How to Keep a Consistent Rein Contact
Keeping a consistent rein contact depends on a number of factors:
- Having reins that are the right size/texture for you as an individual
- How you hold the reins within your hands
- How the horse contacts the bit
These might sound obvious, but they are the small details that plague many riders until they are highlighted.
Let’s look at each one in a bit more details.
1. Having reins that are the right size/texture for you as an individual
Riders find different widths of rein comfortable to hold – there is no ‘one size fits all’.
Experiment with rein widths (there are plenty out there) and decide which feels most comfortable to you.
Also, try different types of rein.
You can, of course, get just plain leather. But this can be hard to keep a grip on, particularly when wet.
Rubber covered, or one-sided rubber, is the choice of many, but there are also plaited leather, continental reins (with stops at intervals) in either leather or webbing.
Continental reins with stops can help if you slip the reins, as you have a small stop to hold onto and you are more likely to notice them slipping.
2. How you hold the reins within your hands
How, precisely, do you hold the reins in your hands? Where is the grip?
Look at your hand with the rein in it:
- Is your thumb closed down onto the rein and squeezing it against your index finger?
- Are the knuckles of your fingers all lined up? (They should be in a straight line. If not, you are gripping the reins in the wrong part of your hand.)
Your fingers should be lightly closed around the reins, with the rein length held by pressing your thumb onto the rein where it passes over your index finger.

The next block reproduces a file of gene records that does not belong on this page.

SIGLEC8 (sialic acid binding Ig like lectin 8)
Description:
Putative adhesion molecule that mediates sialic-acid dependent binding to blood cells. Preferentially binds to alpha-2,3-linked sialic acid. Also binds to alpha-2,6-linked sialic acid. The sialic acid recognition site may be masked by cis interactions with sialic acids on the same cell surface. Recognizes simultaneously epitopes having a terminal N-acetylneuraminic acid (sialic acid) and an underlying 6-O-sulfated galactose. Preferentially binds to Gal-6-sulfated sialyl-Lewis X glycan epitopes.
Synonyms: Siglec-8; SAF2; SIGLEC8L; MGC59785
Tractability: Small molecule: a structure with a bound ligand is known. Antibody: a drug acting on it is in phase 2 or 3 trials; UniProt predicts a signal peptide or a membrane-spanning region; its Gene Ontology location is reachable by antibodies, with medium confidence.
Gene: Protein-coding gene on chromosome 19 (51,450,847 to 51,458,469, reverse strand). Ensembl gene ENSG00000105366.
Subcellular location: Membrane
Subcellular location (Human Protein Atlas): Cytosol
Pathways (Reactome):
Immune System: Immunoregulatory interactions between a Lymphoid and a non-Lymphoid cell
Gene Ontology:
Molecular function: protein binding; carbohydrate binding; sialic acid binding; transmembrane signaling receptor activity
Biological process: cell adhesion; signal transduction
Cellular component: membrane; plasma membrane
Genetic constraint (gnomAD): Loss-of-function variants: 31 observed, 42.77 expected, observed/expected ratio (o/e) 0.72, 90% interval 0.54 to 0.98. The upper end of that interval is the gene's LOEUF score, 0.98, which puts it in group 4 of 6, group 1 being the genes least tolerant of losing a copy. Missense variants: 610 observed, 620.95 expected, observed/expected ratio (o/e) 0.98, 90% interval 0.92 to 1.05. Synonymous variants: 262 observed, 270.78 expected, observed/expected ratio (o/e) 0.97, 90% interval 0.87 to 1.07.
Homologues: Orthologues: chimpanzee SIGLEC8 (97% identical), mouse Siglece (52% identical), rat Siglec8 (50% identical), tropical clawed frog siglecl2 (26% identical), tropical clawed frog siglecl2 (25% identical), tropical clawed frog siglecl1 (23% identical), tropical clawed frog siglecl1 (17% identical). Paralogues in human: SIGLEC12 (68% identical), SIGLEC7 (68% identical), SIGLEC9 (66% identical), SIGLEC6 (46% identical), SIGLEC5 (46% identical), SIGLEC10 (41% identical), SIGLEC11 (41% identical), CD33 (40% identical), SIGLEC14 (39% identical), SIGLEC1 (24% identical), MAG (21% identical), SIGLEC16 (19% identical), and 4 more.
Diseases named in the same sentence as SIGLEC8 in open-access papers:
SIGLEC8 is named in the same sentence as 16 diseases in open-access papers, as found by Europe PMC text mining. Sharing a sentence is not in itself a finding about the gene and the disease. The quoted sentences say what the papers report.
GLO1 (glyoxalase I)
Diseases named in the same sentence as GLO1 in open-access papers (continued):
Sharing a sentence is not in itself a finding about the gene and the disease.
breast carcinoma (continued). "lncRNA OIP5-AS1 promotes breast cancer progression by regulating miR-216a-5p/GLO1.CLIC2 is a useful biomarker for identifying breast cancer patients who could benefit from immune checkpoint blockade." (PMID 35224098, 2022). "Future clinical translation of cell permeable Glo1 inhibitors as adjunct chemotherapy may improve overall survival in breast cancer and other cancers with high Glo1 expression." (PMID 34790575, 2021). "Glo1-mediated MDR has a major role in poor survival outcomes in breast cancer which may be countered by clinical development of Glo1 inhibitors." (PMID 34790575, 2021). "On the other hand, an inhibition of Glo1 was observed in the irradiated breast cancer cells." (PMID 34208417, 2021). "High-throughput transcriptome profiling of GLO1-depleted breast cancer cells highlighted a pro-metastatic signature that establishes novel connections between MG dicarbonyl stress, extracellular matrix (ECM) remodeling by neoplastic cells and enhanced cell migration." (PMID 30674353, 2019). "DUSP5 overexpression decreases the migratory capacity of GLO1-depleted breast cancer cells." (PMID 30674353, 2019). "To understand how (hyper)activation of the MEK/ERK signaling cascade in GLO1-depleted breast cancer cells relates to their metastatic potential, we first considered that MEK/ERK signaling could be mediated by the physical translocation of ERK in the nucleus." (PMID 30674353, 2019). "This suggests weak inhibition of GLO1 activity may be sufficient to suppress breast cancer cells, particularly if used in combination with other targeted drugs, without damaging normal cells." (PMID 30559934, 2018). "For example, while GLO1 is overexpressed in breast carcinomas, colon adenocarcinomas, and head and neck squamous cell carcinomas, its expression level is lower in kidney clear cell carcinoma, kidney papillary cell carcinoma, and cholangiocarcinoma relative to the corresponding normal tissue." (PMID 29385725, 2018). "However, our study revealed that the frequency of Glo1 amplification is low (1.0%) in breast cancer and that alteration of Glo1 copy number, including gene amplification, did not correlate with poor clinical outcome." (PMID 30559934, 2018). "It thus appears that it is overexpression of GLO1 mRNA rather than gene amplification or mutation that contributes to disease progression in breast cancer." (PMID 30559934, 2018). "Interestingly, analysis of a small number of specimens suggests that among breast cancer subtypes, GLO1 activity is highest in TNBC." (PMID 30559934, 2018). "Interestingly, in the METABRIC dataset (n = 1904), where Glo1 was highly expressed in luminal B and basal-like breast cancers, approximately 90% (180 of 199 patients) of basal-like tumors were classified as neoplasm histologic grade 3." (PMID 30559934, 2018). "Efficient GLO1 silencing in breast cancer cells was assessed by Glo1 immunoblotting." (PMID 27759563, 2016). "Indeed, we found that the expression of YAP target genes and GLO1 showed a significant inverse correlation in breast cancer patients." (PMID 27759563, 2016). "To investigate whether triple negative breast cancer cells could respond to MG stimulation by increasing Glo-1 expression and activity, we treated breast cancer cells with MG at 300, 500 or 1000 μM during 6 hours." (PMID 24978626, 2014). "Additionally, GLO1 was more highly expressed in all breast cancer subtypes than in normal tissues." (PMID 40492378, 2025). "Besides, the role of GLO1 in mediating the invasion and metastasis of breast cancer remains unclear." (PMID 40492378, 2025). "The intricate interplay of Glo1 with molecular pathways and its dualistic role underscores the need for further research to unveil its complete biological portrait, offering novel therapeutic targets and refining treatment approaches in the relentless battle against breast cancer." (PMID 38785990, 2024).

If you are trying to hold it with your lower fingers, you will not achieve a subtle but steady contact. Instead, the lower fingers should be more relaxed to allow for the soft movements that produce subtle half-halts and communication down the rein.
3. How the horse contacts the bit
If your horse is not soft in the mouth, you are not going to find the desired elastic contact that we all talk about.
If he does not respond to the closure of your fingers with a relaxation of his jaw, then he is either going to take a harsh hold of the contact and take the reins out of your hands when he can, or he will refuse to connect to the hand at all, by dropping behind the contact.
You may need to experiment with bits until you find something he is comfortable in, or you may simply need to teach him about acceptance of the contact.
A correct contact is one that is soft, yet steady, with no visible looping in the reins unless you deliberately yield your hand forward (as in a give and retake).
To gauge the amount of ‘grip’ you should have, imagine you are holding a bird in your hand – strong enough that you are not going to let it escape, but not so strongly that you will crush it.
Contact is a vast subject because it will (and does) vary from horse to horse.
It is different at different training levels even with the same horse, it will change during different movements, such as transitions and half-halts (when it may be momentarily firmer).
You will never come to the end of learning about contact, but starting out by ensuring you hold the reins correctly is a good way to begin.
If you have any other tips to help maintain a consistent rein contact, tell us about them in the comments below.
- The Scales of Training: Scale 3 – Contact
- Where Should You Hold Your Hands?
- How Long Should Your Reins Be?
- What Does ‘Between Hand and Leg’ Actually Mean?